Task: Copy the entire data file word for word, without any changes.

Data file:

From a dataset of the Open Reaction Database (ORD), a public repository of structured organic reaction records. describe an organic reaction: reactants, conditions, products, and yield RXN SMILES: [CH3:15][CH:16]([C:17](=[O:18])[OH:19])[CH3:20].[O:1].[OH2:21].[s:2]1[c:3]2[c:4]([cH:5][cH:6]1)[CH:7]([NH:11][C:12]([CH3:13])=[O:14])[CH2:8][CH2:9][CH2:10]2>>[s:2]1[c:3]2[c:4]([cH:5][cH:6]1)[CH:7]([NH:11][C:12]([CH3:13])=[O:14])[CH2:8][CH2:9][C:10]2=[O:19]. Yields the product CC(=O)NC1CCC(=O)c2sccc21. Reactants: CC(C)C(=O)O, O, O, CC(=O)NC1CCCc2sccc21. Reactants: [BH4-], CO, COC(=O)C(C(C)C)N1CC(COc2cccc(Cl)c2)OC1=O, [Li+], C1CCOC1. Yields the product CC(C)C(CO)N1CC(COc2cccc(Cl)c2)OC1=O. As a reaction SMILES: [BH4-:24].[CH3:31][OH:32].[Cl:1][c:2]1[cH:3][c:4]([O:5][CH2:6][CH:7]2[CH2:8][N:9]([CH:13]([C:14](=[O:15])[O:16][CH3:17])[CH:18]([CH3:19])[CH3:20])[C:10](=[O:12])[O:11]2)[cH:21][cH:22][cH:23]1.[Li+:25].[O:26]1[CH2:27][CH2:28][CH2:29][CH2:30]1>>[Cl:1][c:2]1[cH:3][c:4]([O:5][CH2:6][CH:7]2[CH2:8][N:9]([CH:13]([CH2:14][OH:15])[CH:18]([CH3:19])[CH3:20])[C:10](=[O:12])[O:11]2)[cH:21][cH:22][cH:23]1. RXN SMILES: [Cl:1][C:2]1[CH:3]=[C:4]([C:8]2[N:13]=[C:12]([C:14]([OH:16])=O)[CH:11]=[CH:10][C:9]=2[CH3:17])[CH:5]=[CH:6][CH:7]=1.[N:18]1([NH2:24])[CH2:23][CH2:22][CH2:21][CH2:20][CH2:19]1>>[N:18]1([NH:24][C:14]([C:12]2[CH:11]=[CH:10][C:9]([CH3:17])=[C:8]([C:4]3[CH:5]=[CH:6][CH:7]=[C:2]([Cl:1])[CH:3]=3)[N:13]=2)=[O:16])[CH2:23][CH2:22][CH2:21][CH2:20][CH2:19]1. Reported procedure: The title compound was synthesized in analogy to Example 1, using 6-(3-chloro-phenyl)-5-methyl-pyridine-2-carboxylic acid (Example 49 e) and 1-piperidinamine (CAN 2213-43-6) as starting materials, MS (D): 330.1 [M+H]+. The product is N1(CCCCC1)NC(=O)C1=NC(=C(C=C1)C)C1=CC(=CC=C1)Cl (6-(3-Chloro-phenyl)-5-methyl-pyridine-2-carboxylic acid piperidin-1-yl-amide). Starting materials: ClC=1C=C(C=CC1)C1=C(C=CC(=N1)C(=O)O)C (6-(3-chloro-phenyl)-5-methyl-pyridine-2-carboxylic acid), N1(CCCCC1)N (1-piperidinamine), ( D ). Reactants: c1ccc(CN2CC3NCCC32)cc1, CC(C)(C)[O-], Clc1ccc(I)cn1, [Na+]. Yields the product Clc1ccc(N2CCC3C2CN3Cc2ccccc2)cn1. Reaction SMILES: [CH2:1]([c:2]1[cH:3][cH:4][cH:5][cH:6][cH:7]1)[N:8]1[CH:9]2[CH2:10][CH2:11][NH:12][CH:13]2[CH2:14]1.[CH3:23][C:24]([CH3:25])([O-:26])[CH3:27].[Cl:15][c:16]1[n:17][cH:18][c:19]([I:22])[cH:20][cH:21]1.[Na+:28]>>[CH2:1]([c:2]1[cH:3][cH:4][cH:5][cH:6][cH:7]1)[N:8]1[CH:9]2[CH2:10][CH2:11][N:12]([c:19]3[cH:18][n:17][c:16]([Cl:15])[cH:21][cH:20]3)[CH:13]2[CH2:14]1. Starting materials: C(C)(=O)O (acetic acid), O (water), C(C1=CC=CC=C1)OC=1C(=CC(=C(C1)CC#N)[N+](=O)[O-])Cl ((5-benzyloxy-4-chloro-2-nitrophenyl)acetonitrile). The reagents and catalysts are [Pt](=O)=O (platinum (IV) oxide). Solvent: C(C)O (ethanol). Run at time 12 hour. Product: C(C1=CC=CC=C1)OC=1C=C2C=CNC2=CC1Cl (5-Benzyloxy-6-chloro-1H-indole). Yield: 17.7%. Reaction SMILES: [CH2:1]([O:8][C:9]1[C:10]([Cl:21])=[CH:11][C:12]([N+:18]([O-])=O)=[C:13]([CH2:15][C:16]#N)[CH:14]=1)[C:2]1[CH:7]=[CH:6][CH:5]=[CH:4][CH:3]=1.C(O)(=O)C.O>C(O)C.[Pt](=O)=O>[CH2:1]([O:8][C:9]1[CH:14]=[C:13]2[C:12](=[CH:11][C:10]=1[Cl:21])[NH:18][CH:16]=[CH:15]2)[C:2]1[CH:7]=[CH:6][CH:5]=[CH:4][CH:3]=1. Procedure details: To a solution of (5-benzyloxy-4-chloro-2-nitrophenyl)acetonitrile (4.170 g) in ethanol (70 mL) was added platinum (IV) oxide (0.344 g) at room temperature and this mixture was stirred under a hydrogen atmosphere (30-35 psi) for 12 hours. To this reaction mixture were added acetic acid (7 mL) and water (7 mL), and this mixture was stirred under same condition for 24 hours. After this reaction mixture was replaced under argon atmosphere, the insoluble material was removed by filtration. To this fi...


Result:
From a dataset of the Open Reaction Database (ORD), a public repository of structured organic reaction records. describe an organic reaction: reactants, conditions, products, and yield RXN SMILES: [CH3:15][CH:16]([C:17](=[O:18])[OH:19])[CH3:20].[O:1].[OH2:21].[s:2]1[c:3]2[c:4]([cH:5][cH:6]1)[CH:7]([NH:11][C:12]([CH3:13])=[O:14])[CH2:8][CH2:9][CH2:10]2>>[s:2]1[c:3]2[c:4]([cH:5][cH:6]1)[CH:7]([NH:11][C:12]([CH3:13])=[O:14])[CH2:8][CH2:9][C:10]2=[O:19]. Yields the product CC(=O)NC1CCC(=O)c2sccc21. Reactants: CC(C)C(=O)O, O, O, CC(=O)NC1CCCc2sccc21. Reactants: [BH4-], CO, COC(=O)C(C(C)C)N1CC(COc2cccc(Cl)c2)OC1=O, [Li+], C1CCOC1. Yields the product CC(C)C(CO)N1CC(COc2cccc(Cl)c2)OC1=O. As a reaction SMILES: [BH4-:24].[CH3:31][OH:32].[Cl:1][c:2]1[cH:3][c:4]([O:5][CH2:6][CH:7]2[CH2:8][N:9]([CH:13]([C:14](=[O:15])[O:16][CH3:17])[CH:18]([CH3:19])[CH3:20])[C:10](=[O:12])[O:11]2)[cH:21][cH:22][cH:23]1.[Li+:25].[O:26]1[CH2:27][CH2:28][CH2:29][CH2:30]1>>[Cl:1][c:2]1[cH:3][c:4]([O:5][CH2:6][CH:7]2[CH2:8][N:9]([CH:13]([CH2:14][OH:15])[CH:18]([CH3:19])[CH3:20])[C:10](=[O:12])[O:11]2)[cH:21][cH:22][cH:23]1. RXN SMILES: [Cl:1][C:2]1[CH:3]=[C:4]([C:8]2[N:13]=[C:12]([C:14]([OH:16])=O)[CH:11]=[CH:10][C:9]=2[CH3:17])[CH:5]=[CH:6][CH:7]=1.[N:18]1([NH2:24])[CH2:23][CH2:22][CH2:21][CH2:20][CH2:19]1>>[N:18]1([NH:24][C:14]([C:12]2[CH:11]=[CH:10][C:9]([CH3:17])=[C:8]([C:4]3[CH:5]=[CH:6][CH:7]=[C:2]([Cl:1])[CH:3]=3)[N:13]=2)=[O:16])[CH2:23][CH2:22][CH2:21][CH2:20][CH2:19]1. Reported procedure: The title compound was synthesized in analogy to Example 1, using 6-(3-chloro-phenyl)-5-methyl-pyridine-2-carboxylic acid (Example 49 e) and 1-piperidinamine (CAN 2213-43-6) as starting materials, MS (D): 330.1 [M+H]+. The product is N1(CCCCC1)NC(=O)C1=NC(=C(C=C1)C)C1=CC(=CC=C1)Cl (6-(3-Chloro-phenyl)-5-methyl-pyridine-2-carboxylic acid piperidin-1-yl-amide). Starting materials: ClC=1C=C(C=CC1)C1=C(C=CC(=N1)C(=O)O)C (6-(3-chloro-phenyl)-5-methyl-pyridine-2-carboxylic acid), N1(CCCCC1)N (1-piperidinamine), ( D ). Reactants: c1ccc(CN2CC3NCCC32)cc1, CC(C)(C)[O-], Clc1ccc(I)cn1, [Na+]. Yields the product Clc1ccc(N2CCC3C2CN3Cc2ccccc2)cn1. Reaction SMILES: [CH2:1]([c:2]1[cH:3][cH:4][cH:5][cH:6][cH:7]1)[N:8]1[CH:9]2[CH2:10][CH2:11][NH:12][CH:13]2[CH2:14]1.[CH3:23][C:24]([CH3:25])([O-:26])[CH3:27].[Cl:15][c:16]1[n:17][cH:18][c:19]([I:22])[cH:20][cH:21]1.[Na+:28]>>[CH2:1]([c:2]1[cH:3][cH:4][cH:5][cH:6][cH:7]1)[N:8]1[CH:9]2[CH2:10][CH2:11][N:12]([c:19]3[cH:18][n:17][c:16]([Cl:15])[cH:21][cH:20]3)[CH:13]2[CH2:14]1. Starting materials: C(C)(=O)O (acetic acid), O (water), C(C1=CC=CC=C1)OC=1C(=CC(=C(C1)CC#N)[N+](=O)[O-])Cl ((5-benzyloxy-4-chloro-2-nitrophenyl)acetonitrile). The reagents and catalysts are [Pt](=O)=O (platinum (IV) oxide). Solvent: C(C)O (ethanol). Run at time 12 hour. Product: C(C1=CC=CC=C1)OC=1C=C2C=CNC2=CC1Cl (5-Benzyloxy-6-chloro-1H-indole). Yield: 17.7%. Reaction SMILES: [CH2:1]([O:8][C:9]1[C:10]([Cl:21])=[CH:11][C:12]([N+:18]([O-])=O)=[C:13]([CH2:15][C:16]#N)[CH:14]=1)[C:2]1[CH:7]=[CH:6][CH:5]=[CH:4][CH:3]=1.C(O)(=O)C.O>C(O)C.[Pt](=O)=O>[CH2:1]([O:8][C:9]1[CH:14]=[C:13]2[C:12](=[CH:11][C:10]=1[Cl:21])[NH:18][CH:16]=[CH:15]2)[C:2]1[CH:7]=[CH:6][CH:5]=[CH:4][CH:3]=1. Procedure details: To a solution of (5-benzyloxy-4-chloro-2-nitrophenyl)acetonitrile (4.170 g) in ethanol (70 mL) was added platinum (IV) oxide (0.344 g) at room temperature and this mixture was stirred under a hydrogen atmosphere (30-35 psi) for 12 hours. To this reaction mixture were added acetic acid (7 mL) and water (7 mL), and this mixture was stirred under same condition for 24 hours. After this reaction mixture was replaced under argon atmosphere, the insoluble material was removed by filtration. To this fi...